Though food inspectors strive to continuously monitor the food quality in the market. It is indeed an unenviable task keeping in view the number of brands, number of retailers, and the vulnerability of our laws. Hence, it is the duty of all those concerned with food production, marketing, and consumers to keep a table on the quality of food products sold in the market. Academic and research institutions too have to share this responsibility. This is more so in case of perishable food items like milk, paneer, etc. Survey works have been conducted from time to time on the quality of food products in the market, for example, on paneer Desale, Dhole, Deshmukh and Nimase, 2009 4, khoa sweets, Tarnbekar and Bhutda, 2016 5 etc.
Solanki and Sheth 6 undertook a study to analyze the influence of nutritional information provided on the packages of ready-to-eat food products on the product evaluation and buying behaviour of consumers in Rajkot. Sadia, Jabbar, Deng, Hussain, Riffat, Naveed and Arif conducted a survey on occurrence of aflatoxins in sweets in Punjab. Similar work was reported by Iqbal and Asi, 20137. Such works help in knowing the present status of the quality of food products that consumers get to buy and eat in different regions. The present study was carried out to know the quality of paneer being sold in Delhi.
In Delhi which is fast acquiring a cosmopolitan nature and in which social demography is changing like it is in other metro cities in India, the paneer market is growing. However, problem of substandard paneer being sold is always felt because paneer production is not considered as a profit generating venture.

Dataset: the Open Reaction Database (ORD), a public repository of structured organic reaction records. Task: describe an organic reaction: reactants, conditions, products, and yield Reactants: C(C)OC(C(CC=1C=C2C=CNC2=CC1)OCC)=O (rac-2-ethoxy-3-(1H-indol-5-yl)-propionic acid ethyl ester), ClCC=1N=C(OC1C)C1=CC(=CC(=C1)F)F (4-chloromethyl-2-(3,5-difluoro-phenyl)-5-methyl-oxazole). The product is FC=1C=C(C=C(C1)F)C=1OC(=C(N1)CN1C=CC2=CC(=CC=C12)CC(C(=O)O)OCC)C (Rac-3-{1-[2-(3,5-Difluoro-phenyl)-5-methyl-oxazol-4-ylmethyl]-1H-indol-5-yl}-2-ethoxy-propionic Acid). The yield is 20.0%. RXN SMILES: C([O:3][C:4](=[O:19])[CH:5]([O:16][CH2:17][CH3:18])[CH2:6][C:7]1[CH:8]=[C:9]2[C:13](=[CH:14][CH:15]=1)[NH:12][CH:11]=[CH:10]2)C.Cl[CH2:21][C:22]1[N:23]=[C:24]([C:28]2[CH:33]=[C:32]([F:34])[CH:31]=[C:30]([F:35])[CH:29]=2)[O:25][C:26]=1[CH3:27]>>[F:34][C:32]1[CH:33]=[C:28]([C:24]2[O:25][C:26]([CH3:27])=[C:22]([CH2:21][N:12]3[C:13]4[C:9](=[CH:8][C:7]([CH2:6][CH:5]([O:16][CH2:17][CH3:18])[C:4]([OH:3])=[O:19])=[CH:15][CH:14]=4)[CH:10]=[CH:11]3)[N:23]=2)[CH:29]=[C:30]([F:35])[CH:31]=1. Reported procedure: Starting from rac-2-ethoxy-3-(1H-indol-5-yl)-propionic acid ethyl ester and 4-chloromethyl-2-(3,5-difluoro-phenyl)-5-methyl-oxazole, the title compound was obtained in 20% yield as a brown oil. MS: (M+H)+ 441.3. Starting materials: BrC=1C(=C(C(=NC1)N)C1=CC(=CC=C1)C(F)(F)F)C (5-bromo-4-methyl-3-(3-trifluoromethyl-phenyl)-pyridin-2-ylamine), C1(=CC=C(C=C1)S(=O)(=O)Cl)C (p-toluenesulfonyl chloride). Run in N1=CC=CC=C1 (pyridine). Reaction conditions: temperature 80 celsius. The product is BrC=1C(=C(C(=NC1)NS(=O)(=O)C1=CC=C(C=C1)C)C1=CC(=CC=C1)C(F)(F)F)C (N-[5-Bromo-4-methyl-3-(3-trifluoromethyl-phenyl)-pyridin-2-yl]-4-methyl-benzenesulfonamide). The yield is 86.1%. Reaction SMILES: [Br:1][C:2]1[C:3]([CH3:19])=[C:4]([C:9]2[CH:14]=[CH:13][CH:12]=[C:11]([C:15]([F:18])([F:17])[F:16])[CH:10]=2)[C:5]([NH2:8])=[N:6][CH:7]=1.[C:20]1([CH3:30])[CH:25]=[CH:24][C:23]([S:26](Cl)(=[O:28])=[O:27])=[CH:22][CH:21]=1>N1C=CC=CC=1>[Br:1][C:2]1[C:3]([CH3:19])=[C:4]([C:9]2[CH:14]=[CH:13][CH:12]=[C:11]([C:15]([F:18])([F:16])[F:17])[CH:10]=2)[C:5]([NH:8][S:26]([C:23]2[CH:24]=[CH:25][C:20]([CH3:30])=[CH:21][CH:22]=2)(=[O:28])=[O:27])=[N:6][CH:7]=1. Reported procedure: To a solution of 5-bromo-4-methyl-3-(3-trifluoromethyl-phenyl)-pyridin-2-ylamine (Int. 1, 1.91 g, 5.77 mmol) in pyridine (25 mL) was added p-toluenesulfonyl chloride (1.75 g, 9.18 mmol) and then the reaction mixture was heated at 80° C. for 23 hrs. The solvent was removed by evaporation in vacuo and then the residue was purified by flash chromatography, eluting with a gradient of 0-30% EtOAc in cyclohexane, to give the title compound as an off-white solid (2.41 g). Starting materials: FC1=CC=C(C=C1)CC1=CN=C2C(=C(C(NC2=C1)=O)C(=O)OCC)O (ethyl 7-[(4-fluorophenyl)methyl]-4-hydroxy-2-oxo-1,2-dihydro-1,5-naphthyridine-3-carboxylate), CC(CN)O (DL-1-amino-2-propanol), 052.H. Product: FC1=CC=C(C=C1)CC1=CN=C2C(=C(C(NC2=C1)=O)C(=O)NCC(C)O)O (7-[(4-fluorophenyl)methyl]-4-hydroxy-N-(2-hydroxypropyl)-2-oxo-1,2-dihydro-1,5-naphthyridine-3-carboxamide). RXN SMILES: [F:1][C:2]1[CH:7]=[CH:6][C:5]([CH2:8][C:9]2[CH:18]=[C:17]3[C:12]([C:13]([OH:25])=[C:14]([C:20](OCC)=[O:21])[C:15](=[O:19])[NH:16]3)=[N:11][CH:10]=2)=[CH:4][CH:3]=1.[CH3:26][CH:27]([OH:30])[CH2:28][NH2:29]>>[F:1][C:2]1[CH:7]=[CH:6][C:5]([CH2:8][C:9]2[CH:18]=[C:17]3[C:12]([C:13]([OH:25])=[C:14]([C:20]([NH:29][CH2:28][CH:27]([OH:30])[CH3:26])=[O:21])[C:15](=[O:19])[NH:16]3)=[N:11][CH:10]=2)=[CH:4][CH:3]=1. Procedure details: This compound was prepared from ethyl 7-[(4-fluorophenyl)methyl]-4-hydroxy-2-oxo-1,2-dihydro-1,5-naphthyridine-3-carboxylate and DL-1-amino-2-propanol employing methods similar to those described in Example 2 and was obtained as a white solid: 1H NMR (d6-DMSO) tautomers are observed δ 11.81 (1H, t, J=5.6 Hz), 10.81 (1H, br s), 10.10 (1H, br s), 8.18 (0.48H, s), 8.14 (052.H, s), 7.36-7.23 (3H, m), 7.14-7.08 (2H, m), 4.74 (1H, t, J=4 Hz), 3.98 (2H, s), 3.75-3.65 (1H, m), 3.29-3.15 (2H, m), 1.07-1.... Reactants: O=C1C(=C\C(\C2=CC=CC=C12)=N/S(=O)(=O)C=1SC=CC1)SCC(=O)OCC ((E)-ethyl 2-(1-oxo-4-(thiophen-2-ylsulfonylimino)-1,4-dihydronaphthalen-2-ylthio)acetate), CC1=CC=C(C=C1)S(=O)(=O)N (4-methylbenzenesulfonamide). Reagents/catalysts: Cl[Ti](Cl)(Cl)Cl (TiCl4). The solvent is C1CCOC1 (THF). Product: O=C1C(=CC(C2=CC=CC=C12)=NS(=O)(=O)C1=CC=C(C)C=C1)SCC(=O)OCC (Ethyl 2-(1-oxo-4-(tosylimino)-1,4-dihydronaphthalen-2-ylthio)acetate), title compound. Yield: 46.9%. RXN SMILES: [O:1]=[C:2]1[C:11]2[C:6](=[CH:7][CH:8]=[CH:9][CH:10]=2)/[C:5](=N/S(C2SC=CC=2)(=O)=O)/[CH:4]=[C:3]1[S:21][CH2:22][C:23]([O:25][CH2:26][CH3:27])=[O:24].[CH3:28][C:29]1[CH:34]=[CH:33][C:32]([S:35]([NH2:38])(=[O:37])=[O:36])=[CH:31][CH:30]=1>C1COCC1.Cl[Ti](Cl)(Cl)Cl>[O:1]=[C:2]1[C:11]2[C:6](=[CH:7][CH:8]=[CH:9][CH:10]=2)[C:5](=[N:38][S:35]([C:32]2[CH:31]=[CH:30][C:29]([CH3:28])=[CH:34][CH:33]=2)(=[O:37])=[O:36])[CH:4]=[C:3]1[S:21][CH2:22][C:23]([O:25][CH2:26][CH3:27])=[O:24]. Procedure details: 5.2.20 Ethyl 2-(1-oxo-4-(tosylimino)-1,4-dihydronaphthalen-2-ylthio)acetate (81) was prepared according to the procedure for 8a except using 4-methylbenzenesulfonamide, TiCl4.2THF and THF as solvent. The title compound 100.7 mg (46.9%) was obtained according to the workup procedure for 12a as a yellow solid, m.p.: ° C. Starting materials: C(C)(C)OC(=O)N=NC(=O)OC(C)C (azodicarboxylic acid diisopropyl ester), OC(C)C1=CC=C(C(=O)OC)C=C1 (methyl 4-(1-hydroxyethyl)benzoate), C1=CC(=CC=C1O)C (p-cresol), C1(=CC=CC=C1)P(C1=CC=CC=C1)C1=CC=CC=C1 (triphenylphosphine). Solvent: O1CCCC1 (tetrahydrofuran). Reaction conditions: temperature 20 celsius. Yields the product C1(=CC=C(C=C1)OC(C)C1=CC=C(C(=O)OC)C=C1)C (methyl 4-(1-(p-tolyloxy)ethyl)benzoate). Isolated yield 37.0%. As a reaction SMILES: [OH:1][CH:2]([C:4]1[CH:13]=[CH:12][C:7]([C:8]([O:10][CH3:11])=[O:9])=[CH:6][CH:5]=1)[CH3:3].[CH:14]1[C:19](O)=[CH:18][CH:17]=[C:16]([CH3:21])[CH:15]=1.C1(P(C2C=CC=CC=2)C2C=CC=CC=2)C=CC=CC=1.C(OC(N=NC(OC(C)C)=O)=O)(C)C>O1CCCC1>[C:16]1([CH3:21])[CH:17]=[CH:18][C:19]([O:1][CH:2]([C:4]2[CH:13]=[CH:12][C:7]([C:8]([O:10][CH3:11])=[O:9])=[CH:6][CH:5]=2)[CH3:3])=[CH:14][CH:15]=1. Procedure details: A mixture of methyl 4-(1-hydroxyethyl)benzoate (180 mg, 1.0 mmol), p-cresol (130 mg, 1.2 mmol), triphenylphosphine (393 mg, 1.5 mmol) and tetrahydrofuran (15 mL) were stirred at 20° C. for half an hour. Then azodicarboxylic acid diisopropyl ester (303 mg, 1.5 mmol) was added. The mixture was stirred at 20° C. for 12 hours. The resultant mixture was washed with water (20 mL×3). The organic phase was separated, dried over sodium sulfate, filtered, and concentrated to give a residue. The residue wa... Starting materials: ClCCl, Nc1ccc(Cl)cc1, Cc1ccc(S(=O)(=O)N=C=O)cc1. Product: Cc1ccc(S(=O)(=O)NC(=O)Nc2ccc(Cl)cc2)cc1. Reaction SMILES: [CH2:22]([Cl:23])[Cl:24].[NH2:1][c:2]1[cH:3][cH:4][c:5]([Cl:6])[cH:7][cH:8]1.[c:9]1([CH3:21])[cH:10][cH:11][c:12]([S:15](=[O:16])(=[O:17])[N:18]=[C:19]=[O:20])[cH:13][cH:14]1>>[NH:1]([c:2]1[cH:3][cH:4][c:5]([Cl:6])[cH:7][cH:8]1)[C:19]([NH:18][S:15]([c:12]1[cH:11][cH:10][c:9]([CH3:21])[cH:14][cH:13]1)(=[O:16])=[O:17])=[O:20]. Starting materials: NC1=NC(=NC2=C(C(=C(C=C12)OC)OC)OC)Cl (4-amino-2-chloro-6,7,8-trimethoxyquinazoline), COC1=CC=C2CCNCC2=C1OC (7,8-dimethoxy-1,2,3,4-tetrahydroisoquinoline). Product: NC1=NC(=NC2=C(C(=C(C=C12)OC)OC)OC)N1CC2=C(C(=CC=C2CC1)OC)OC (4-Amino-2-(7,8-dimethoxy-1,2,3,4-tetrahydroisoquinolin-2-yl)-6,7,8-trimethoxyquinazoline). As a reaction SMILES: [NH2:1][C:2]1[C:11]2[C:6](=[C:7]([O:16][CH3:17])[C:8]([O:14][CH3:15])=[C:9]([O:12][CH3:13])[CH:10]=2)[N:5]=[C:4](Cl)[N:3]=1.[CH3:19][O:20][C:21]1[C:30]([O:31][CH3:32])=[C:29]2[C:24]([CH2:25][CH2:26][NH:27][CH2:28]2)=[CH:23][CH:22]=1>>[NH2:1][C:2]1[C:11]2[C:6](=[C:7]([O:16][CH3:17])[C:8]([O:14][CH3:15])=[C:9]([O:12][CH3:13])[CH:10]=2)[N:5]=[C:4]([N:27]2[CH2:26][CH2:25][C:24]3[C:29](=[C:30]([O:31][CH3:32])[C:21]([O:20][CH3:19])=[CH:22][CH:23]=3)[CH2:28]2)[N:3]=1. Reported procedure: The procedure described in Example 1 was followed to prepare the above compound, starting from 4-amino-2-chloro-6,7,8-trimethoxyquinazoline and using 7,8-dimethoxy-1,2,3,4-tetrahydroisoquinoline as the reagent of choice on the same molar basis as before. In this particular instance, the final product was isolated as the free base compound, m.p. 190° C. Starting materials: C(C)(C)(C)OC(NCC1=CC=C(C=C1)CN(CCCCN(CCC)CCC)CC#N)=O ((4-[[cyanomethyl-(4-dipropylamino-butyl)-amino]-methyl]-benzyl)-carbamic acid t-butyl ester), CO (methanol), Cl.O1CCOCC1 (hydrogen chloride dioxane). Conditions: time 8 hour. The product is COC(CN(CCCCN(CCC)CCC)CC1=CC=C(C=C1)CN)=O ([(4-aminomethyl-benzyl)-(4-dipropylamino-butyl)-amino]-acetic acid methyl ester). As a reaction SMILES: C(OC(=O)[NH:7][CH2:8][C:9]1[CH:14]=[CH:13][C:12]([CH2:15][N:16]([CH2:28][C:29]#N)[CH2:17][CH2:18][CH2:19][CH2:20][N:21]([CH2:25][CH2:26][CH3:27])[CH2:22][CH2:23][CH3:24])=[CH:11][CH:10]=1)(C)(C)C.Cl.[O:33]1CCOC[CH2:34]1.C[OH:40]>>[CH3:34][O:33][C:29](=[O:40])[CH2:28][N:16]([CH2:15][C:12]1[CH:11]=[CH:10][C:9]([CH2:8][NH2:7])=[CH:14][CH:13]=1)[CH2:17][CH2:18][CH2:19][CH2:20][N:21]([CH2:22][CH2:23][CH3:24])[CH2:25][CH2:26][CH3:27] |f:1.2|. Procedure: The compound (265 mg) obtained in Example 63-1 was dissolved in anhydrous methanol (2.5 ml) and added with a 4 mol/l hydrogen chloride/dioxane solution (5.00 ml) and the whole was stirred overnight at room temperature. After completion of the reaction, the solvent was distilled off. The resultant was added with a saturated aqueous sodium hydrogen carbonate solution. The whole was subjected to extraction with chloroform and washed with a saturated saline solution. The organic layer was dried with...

MATERIALS AND METHODS: The present study was carried out to know the quality of different brands of paneer being sold in Delhi City for the following quality parameters: sensory quality of all paneer samples (colour, body and texture, and flavour), chemical quality (moisture, fate, protein, lactose, mineral, acidity% and pH), microbial analysis (total bacterial count, yeast and mold count, coli-form count, Staphylococcus aureus count and E. coli as well as Salmonella dectection) and textural quality (instrumentally measured adhesiveness, cohesiveness, springiness, chewiness and resilience). The study was carried out during October 2016 - November 2017.
Collections of Paneer Samples from Delhi Market: Sampling of different brands of paneer was done randomly in the market of Delhi City. Since Delhi is a metropolitan City with a good distribution network, the sampling area was divided into North and South Delhi. From North Delhi, four outlets and from south Delhi, four shops were chosen based upon the availability of brands.
Paneer samples were collected from different outlets in Delhi City (South and North Delhi). The refrigerated packages were put in ice box and brought to the laboratory for analysis. In all, eight brands of paneer were purchased totaling to 80 samples. As soon as the samples were brought to the laboratory, the following details on the packages were recorded: weight, cost, nutritional labeling, FSSAI license logo, manufacturer's address, etc. The packets were cut open and the appearance and colour were noted.
The paneer blocks were cut into 1 cm cubes and tempered to room temperature and evaluated for sensory acceptance. The cut paneer cubes were also used for textural and chemical analysis. For microbial analysis, the packets were cut open under sterile laminar flow conditions and sample drawn for microbiological dilution preparations. These dilutions were used for plating purposes. No differentiation was made between fresh or stored samples; however, all the packets were collected before use by date.